Not everyone is happy with the campaign being waged against AOL Inc by activist hedge fund Starboard Value -- namely some of the other top shareholders of the fallen Internet icon.
According to three sources with direct knowledge of the situation, some of AOL's top shareholders intend to take their concerns to Starboard, which is mounting a proxy fight for seats on AOL's board. One of Starboard's candidates for the board is its founder and chief executive, Jeffrey Smith.
Those concerns, the sources said, include Starboard's slate of dissident board nominees and its increasingly hostile public campaign, which the other shareholders feel is damaging AOL's prospects.
"Starboard is proving to be a real distraction and they are potentially destroying value to some degree," said one shareholder, who requested anonymity.
New York-based Starboard took a stake in AOL in December to address what it described as the company's strategic failings, citing its investment in local-news site Patch and losses at its display ad business.
Starboard currently holds 5.3 percent of AOL, making it the company's sixth-largest shareholder, according to Thomson Reuters data.
PATENT SALE DELAYED
Earlier in April AOL sold the majority of its patents to Microsoft Corp for $1 billion, a price higher than had been expected by some analysts.
AOL had expected to complete the sale in early 2012 after starting the process in the fall, according to two of the sources. It held two board meetings in January but had to put the patent sale on the back burner to address Starboard's demands, according to one of the sources.
Starboard was spun off from Ramius LLC in March 2011. It describes itself as a value investor focused on U.S. small cap companies. Its investment team has previously been involved in shareholder activism with smaller medical and tech companies.
Representatives for Starboard and AOL declined to comment.
AOL was once one of the world's digital powerhouses, connecting people to the Internet and attracting millions with its email service and instant messaging.
Now it is trying to regain its footing after a disastrous decade-long merger with Time Warner Inc and the increasing irrelevance of its once-lucrative dial-up business in an age of broadband Internet connections and smartphone apps.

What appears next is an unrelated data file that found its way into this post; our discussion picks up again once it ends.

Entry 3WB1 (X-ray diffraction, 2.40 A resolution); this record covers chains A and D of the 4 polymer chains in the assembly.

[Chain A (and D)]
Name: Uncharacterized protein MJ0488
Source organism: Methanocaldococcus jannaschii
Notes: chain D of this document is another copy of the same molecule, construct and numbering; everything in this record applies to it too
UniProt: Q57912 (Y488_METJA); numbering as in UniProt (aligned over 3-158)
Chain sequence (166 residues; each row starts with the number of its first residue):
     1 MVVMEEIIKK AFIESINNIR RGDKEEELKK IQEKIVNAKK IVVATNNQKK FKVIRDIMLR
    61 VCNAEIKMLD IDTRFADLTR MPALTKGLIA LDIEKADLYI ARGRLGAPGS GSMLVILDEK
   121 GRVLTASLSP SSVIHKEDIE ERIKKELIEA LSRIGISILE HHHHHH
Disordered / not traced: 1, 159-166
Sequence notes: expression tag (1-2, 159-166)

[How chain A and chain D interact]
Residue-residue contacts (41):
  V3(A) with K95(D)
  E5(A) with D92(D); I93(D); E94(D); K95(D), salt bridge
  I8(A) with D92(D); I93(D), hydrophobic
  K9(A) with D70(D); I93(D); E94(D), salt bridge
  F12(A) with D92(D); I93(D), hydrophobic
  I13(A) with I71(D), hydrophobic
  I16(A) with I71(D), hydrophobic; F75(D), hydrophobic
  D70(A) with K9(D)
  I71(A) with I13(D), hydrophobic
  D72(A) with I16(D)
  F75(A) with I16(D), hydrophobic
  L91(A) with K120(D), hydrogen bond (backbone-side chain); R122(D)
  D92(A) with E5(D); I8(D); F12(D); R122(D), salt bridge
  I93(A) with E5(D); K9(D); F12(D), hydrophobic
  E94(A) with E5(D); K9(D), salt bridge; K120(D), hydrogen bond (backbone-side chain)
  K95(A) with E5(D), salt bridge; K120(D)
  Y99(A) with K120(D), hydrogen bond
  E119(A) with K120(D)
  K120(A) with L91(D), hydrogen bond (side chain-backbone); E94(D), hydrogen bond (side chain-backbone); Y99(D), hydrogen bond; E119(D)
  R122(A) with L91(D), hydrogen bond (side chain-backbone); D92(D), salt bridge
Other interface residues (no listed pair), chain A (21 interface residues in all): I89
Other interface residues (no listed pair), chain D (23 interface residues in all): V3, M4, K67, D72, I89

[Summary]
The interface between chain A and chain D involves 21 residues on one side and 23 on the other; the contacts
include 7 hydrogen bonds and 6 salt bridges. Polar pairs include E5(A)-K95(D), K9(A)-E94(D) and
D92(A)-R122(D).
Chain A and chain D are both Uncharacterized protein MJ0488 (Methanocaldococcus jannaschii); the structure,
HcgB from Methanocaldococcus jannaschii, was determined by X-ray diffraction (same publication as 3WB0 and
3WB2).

In this way, the company's situation is similar to that of Yahoo Inc, an Internet pioneer that has been steamrolled by such competitors as Google and Facebook. Yahoo is trying to ward off Third Point Capital, an activist hedge fund that is pushing its own slate of directors and urging alternatives to maximize value.
Since Tim Armstrong, a former Google executive, took the helm of AOL in 2009 he has made a string of splashy acquisitions, among them the Huffington Post and TechCrunch. He has also plowed money into several initiatives such as Patch, a network of neighborhood news websites.
Starboard and other critics have expressed concerns that Patch is a money pit, in which AOL has invested about $150 million to attract advertisers.
Following the news of AOL's patent sale, Starboard fired off a letter saying that it was pleased with the deal but that AOL should return all the proceeds to investors.
"We remain concerned that shareholder capital will continue to be used for poorly conceived acquisitions and investments into money-losing initiatives," the letter said.
AOL said it planned to return a "significant portion" of the proceeds to investors.
Armstrong described Patch as "incredibly valuable" in an interview earlier this week. For the first quarter of this year, AOL said at an investor conference, Patch booked 80 percent of the total revenue it did in 2011.
Armstrong also met this week with top investors in New York after the announcement of the patent sale, the sources said.
"If they don't reach their goals for this year, they will have to reconsider their strategies around (Patch)," according to one of the three sources.
One way to possible Patch profitability, the source said, is finding a media partner to form a joint venture.
(Reporting by Nadia Damouni and Jennifer Saba; Editing by Peter Lauria)